Z80Pack CP/M Emulator and NZ-COM

Z80Pack by Udo Munk is a great CP/M emulator.  It will emulate a number of hardware architectures including the Altair and IMSAI systems, but I primarily use it CP/M development environment.  I can quickly write or edit CP/M programs and on my MacBook and then transfer them over to my Kaypro or Z-100 for testing.  My favorite CP/M 2.2 environment to work in is NZ-COM, also known as Z-System.  NZ-COM is sort of like CP/M on steroids.  It adds directory naming, clock support and instant OS footprint rescaling just to name a few.  I have it installed on my Apple II CP/M partition but unfortunately, NZ-COM is for Z80 PCs only so it won’t run on my 8085-based Z-100.  Udo’s guide to installing Z80Pack is straightforward and Classiccmp already has a great tutorial on setting up NZ-COM within Z80Pack, so nothing new for me to add there. 

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Repairing an 8″ Floppy Drive

When I first powered up the Z-100 for testing, everything worked except one of the 8″ disk drives, a Tandon TM848-1E.  The drive light would make three short flashes, then one long flash and was not detected by the OS (neither CP/M nor MS-DOS).  The Tandon manual didn’t list this particular blink sequence error, so I was on my own with diagnosing the problem.   I thought perhaps the stepper motor might be stuck.  Being the second drive of an old 8″ drive system that was in itself part of a hard drive, dual 5 1/4″ drive, dual 8″ drive system made it likely that this drive probably hadn’t seen any activity in at least 25 years.  Since I was going to be disassembling the Thin Line anyway, I decided to give the whole drive system a thorough inspection.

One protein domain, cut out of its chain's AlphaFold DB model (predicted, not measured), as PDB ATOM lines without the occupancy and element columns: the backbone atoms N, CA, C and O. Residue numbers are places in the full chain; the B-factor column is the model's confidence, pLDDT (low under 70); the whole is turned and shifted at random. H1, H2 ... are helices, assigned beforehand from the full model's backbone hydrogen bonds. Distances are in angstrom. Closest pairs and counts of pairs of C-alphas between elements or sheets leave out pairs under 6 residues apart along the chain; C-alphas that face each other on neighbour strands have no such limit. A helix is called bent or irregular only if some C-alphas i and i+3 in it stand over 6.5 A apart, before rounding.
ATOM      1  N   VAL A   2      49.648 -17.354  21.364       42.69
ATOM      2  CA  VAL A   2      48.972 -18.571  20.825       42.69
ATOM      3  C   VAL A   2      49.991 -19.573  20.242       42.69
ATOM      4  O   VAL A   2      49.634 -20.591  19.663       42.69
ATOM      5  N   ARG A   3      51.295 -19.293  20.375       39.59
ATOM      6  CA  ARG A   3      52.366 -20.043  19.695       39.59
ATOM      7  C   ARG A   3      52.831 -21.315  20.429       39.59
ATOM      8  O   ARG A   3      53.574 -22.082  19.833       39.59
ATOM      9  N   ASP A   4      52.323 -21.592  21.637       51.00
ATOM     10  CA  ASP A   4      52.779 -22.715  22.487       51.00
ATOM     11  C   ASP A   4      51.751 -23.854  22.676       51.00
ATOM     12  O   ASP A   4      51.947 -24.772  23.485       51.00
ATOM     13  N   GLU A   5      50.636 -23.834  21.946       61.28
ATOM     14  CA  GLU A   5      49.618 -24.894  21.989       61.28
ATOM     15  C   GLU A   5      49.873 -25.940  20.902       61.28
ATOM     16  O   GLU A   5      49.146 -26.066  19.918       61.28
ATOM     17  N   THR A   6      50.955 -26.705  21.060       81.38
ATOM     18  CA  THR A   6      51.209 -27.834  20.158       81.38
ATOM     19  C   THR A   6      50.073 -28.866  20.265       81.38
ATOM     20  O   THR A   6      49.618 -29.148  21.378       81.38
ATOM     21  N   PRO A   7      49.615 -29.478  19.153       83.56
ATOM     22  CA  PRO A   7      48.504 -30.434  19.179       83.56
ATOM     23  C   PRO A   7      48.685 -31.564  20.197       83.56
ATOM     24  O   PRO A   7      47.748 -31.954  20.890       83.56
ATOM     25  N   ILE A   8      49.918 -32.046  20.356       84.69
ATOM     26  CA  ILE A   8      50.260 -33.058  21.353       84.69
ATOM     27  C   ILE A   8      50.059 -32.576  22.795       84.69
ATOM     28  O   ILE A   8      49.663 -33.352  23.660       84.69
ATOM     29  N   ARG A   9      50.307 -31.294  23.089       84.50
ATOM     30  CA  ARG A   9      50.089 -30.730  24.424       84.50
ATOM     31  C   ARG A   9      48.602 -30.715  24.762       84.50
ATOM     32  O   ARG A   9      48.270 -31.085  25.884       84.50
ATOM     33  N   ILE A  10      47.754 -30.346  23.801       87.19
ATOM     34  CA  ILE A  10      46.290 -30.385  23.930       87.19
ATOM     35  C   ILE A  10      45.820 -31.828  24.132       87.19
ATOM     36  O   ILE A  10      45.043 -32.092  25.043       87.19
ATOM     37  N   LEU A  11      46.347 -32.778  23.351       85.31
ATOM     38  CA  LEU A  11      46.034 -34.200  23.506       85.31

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Z-100 Manuals Scanned and Uploaded

Thanks for giving me time to catch up on my technical journals

Scotty catching up on his technical journals

I’ve finished scanning a batch of the Heath-Zenith technical manuals in my collection, many of which were not previously available online. I’ve also added manuals from other online sources that relate to the Z-100.  What follows is a fairly complete set of manuals that all apply in some way to the Z-100. Some of the manuals will apply to other systems as well but I wanted to make it easy for someone just coming up to speed on the Z-100 to easily access applicable manuals.  The manuals can be downloaded here.

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New Vintage Technology Site Online

It was high time to upgrade the site from hand-scratched HTML code to something more maintainable and scalable.  Most of the original articles have been moved over and the old antediluviandesigns.com domain now points to planemo.org.  Planemo is an astronomical term for a small wandering object outside of a stellar system that is larger than a minor body but not large enough to achieve fusion.  I’l be creating an astronomical projects website in the near future and I think the planemo name was a good choice for both that site and the obscure hobby of retro computing.